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Raymond Snoddy 

An appetite for Netflix

An appetite for Netflix

With Netflix dominating this year's Golden Globes shortlist with 42 nominations, Ray Snoddy looks at the rise of the streaming service

The appearance of Netflix’s Ted Sarandos before a large audience at the Edinburgh International Television Festival was nearly a decade ago but memorable still.

The interrogation of the SVOD group’s CEO, now also co-chief executive, was described by The Drum as “robust.”

It certainly was. After all, the company seemed to be in a desperate race for subscribers to stay ahead of a cycle of debt, and the share price would gyrate wildly if quarterly numbers did not match expectations.

Netflix had launched its first international operations in the UK 11 months earlier, in September 2011, but Sarandos refused to reveal what the numbers were, or how many involved free trials.

The centrepiece of his presentation was the news that Netflix was committing untold millions of dollars to a 26-part adaption of the 1990s BBC series House of Cards.

Surely this was a huge gamble on a political drama?

Sarandos would have none of it. Netflix had great faith in its “taste-based algorithms’ – a concept that got a sniffy reception from the traditional broadcasters present.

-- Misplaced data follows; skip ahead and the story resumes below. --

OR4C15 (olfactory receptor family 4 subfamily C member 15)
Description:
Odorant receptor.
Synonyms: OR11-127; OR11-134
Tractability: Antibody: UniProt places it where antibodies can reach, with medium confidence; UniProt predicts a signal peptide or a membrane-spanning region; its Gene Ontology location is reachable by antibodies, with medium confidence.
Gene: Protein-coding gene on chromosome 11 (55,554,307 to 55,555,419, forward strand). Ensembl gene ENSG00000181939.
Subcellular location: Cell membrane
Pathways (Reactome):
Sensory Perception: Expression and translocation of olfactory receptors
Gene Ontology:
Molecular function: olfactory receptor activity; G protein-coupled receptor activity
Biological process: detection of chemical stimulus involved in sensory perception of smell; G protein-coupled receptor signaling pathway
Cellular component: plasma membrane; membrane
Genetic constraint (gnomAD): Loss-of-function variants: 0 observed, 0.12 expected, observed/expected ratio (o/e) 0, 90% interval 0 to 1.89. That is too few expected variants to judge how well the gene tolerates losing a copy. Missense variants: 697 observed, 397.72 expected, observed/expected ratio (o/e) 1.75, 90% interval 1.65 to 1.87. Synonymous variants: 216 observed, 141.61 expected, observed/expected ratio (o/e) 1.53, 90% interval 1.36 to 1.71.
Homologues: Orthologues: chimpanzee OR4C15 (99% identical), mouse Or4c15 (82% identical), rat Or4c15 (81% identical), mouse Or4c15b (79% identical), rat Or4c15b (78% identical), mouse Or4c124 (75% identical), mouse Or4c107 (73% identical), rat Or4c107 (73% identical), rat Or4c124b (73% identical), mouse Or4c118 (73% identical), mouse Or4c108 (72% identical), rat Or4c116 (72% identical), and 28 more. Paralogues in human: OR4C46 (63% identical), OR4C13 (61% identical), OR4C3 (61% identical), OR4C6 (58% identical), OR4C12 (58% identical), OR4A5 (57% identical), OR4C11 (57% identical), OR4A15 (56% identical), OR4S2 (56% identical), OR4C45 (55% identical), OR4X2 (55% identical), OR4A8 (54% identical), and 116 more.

Besides, the streaming model did not mean that a series had to be an immediate ratings success. It didn’t work like that. Netflix viewers simply had to subscribe and find enough of interest to keep subscribing.

As journalists tend to do, the toughest question was reserved for the last one of the on-stage session.

Sarandos was asked whether Netflix would still be around in five years. A frisson went round the room but of course Sarandos scarcely missed a beat in assuring everyone that not only would Netflix still be around but would move on to greater things.

It was rumoured that the SVOD’s PR people were sufficiently unhappy with the “robust” questioning that they complained to the organiser afterwards.

At the time it was perfectly reasonably to ask such a question. Netflix could have stumbled and been brought down by a mountain of debt that at one time reached around $30 billion, including contract obligations.